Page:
Abhay Deol

Abhay Singh Deol (born 15 March 1976),[1] known as Abhay Deol, is an Indian actor and producer, who works predominantly in Hindi language films. Born in the influential Deol family of the Hindi cinema, he began acting at a young age in theater productions at his school. Deol made his on-screen debut in 2005 with Imtiaz Ali's romantic comedy Socha Na Tha.

Abhay Deol
Abhay Deol at Ficci Frames.jpg
Deol in 2015
Abhay Singh Deol

(1976-03-15) 15 March 1976 (age 44)[1]
  • Actor
  • Producer
Years active2005–present
Parent(s)Ajit Singh Deol
Usha Deol
RelativesSee Deol family

After the modest success of his debut, Deol was praised for his performances in films such as Manorama Six Feet Under (2007), which won him the Best Actor Award at the Indo-American Arts Council Film Festival, and the commercially successful Oye Lucky! Lucky Oye! (2008). His breakthrough role came in 2009 with the starring role as Dev in Anurag Kashyap's Dev.D, a modern-day adaptation of the Bengali classic novel Devdas. Following the success of the film, Deol gained wider recognition. He also played the male lead opposite Sonam Kapoor in the ensemble romantic comedy-drama Aisha (2010).

Deol mainly appeared in independent films early in his career, but that changed in 2011 when he starred in Zoya Akhtar's Zindagi Na Milegi Dobara, a road film that went to become one of the highest-grossing films in Bollywood. His performance was well-received and earned him his first nomination for Filmfare Award for Best Supporting Actor. Deol has since appeared in commercially successful films including the romantic drama Raanjhanaa (2013), and the romantic comedy Happy Bhag Jayegi (2016), while simultaneously working in independent films including the drama Road, Movie (2010) and the war film Chakravyuh (2012).

Deol is noted for his portrayal of complex characters on screen, and is vociferous in his support for parallel cinema in India. He has often been labeled as a nonconformist or an unconventional actor by Indian media. Deol owns a production company, Forbidden Films which was established in 2009. In addition to his acting career, he is also an active philanthropist and supports various NGOs.

Early lifeEdit

Deol was born into a Jat family to Ajit Singh Deol and Usha Deol.[2][3] He is the nephew of actor Dharmendra, and the cousin of Sunny Deol, Bobby Deol, Esha Deol and Ahana Deol.[4][5] Abhay Deol stated in an interview with Rediff that he is into acting not because of his father, but because he was involved in theatre since school. "At 18, I decided to take the plunge. It took me 10 years because I didn't want to leave my education to get into films."[5]

Acting careerEdit

Debut and early success (2005–07)Edit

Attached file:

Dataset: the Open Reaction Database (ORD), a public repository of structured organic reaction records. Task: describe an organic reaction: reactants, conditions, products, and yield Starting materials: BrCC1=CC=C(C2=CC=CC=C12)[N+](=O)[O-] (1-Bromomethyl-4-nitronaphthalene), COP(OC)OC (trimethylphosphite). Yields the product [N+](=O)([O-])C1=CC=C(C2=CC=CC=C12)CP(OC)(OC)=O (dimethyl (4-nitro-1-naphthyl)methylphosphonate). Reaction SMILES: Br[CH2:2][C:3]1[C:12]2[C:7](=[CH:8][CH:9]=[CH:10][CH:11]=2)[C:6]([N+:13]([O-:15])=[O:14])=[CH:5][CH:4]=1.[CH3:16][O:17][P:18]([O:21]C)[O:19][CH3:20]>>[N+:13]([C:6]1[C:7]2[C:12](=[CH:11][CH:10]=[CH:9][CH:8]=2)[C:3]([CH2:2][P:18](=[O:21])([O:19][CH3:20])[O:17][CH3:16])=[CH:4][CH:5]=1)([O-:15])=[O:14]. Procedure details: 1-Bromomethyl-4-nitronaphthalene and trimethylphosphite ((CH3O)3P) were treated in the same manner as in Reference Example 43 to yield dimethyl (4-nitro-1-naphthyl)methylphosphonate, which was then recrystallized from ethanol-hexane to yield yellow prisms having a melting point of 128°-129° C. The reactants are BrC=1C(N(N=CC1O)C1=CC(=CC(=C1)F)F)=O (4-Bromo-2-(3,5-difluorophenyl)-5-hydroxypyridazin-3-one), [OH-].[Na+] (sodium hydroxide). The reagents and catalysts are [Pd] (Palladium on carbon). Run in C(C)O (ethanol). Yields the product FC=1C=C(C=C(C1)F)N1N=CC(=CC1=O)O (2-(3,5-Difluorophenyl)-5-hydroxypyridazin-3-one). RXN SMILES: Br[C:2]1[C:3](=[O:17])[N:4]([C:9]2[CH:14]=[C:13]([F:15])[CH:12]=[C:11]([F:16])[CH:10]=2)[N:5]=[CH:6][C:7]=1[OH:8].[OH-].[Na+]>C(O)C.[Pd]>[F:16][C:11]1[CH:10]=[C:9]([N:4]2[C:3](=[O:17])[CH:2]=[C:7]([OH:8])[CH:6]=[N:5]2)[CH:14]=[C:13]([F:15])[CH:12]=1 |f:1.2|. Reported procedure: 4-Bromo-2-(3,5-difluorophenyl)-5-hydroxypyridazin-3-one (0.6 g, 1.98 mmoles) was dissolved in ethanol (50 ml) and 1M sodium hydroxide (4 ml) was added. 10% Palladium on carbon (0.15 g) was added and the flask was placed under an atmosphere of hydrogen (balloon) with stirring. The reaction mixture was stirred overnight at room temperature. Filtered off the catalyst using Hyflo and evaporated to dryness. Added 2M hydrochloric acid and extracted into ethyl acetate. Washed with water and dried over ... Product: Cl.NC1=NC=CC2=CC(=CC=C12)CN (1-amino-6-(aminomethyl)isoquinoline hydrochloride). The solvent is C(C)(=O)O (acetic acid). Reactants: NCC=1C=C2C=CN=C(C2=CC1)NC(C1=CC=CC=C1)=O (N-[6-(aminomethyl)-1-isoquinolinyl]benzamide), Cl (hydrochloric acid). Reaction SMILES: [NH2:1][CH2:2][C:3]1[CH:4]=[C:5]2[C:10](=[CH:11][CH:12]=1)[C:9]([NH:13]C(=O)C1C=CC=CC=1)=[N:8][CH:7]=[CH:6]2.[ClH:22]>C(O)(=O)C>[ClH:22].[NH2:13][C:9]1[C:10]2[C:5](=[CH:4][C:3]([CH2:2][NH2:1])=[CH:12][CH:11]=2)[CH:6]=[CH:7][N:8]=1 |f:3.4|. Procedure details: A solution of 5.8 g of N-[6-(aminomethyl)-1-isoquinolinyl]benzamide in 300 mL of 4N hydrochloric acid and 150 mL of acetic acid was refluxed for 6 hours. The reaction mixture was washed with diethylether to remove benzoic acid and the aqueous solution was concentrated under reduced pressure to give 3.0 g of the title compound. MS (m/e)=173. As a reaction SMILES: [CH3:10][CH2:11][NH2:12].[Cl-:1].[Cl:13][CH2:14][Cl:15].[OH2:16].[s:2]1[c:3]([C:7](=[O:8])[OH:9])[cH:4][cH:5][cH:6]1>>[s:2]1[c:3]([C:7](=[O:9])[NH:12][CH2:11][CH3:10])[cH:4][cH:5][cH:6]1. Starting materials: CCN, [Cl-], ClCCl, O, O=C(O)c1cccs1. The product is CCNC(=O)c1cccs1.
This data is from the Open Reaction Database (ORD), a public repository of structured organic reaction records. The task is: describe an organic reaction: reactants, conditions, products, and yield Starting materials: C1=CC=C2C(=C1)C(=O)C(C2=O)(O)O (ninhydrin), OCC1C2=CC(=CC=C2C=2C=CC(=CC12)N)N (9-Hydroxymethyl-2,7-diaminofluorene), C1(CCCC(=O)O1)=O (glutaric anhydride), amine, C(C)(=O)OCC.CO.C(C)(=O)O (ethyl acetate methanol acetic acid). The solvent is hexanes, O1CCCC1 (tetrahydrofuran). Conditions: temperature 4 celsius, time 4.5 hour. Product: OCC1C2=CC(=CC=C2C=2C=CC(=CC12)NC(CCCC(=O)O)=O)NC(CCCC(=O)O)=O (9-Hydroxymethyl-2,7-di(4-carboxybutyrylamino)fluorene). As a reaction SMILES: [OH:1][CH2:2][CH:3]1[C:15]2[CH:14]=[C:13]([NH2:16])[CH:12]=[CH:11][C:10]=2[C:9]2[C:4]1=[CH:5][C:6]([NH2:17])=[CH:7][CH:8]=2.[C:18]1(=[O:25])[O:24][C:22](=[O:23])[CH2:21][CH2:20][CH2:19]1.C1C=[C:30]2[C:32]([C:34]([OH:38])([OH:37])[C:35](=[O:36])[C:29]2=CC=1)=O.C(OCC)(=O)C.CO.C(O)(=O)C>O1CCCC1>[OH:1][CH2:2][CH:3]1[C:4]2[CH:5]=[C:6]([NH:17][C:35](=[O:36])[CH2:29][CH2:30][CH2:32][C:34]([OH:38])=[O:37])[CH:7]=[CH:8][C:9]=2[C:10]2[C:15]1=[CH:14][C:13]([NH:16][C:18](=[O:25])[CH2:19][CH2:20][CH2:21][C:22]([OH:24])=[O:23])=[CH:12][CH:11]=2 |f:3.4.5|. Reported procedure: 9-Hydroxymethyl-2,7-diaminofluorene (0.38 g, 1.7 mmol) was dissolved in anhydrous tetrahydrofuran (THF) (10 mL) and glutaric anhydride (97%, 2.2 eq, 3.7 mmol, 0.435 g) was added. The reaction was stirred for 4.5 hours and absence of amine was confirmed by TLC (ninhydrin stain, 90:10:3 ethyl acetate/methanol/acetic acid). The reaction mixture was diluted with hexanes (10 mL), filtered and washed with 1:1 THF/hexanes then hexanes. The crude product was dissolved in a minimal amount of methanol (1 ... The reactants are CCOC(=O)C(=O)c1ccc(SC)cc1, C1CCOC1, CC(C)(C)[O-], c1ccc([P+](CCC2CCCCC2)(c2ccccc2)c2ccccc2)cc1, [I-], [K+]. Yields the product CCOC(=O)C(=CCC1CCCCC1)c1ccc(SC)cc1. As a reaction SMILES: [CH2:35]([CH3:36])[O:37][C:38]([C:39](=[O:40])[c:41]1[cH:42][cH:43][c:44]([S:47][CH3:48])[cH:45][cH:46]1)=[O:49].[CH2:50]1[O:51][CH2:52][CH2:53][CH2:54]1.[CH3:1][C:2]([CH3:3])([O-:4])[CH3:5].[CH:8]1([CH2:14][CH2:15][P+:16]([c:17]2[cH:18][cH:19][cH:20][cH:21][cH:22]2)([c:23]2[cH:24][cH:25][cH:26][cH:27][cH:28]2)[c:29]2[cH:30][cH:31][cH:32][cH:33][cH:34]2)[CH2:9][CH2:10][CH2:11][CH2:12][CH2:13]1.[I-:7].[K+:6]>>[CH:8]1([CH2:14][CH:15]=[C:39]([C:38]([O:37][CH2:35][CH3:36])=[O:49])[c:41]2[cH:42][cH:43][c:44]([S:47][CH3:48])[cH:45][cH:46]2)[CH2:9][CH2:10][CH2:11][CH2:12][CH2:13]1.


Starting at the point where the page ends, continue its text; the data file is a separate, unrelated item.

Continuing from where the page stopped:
Deol made his film debut in the 2005 Imtiaz Ali's Socha Na Tha, a romantic comedy where he starred opposite Ayesha Takia.[6][7] The film garnered mostly positive reviews from critics and was an average grosser at the box-office.[8] Deol's performance in the film was well received. His second film role was 2006's romantic drama Ahista Ahista opposite Soha Ali Khan. Deol's first 2007 release was the ensemble comedy drama Honeymoon Travels Pvt. Ltd. which emerged as a box-office success.[9] Deol had two more releases in the year, the crime film Ek Chalis Ki Last Local and the thriller Manorama Six Feet Under. The latter won the Best Film at the Mahindra Indo-American Arts Council Film Festival in New York City, and Deol won the Best Actor Award.

Breakthrough and rise to prominence (2008–11)Edit

Deol's sole release of 2008 was black comedy film Oye Lucky! Lucky Oye!. Directed by Dibakar Banerjee, the film had Deol portray a compulsive thief, Lovinder Singh a.k.a. Lucky, and the film's plot follows his exploits.[10] Oye Lucky! Lucky Oye! was met with critical acclaim, but suffered heavily because of the timing of its release, a day after the 2008 Mumbai attacks, leading to widespread fear of crowded places.[11]

Deol's breakthrough role came in 2009 when he portrayed the titular character in Anurag Kashyap's 2009 neo-noir film Dev.D, a modern-day adaptation of Sarat Chandra Chattopadhyay's classic Bengali romance novel Devdas. The idea behind the film was conceived by Kashyap during a conversation with Deol where the latter spoke about a man frequenting a Los Angeles strip club like a "modern day Devdas".[12] Dev.D. received widespread attention for its distinct visual style, experimental soundtrack, and innovative narrative structure which was unprecedented for any Bollywood film.[13] In a 4 out of 5 star review for The Times of India, Nikhat Kazmi deemed Deol's performance in the film as a "class act".[13] Deol appeared alongside Tannishtha Chatterjee in Road, Movie.[14] Deol made a cameo appearance for an Item number in the movie Tera Kya Hoga Johnny in 2010.[15] In 2009, Deol launched a production company Forbidden Films, with Junction being the film to be picked up by the banner.[16]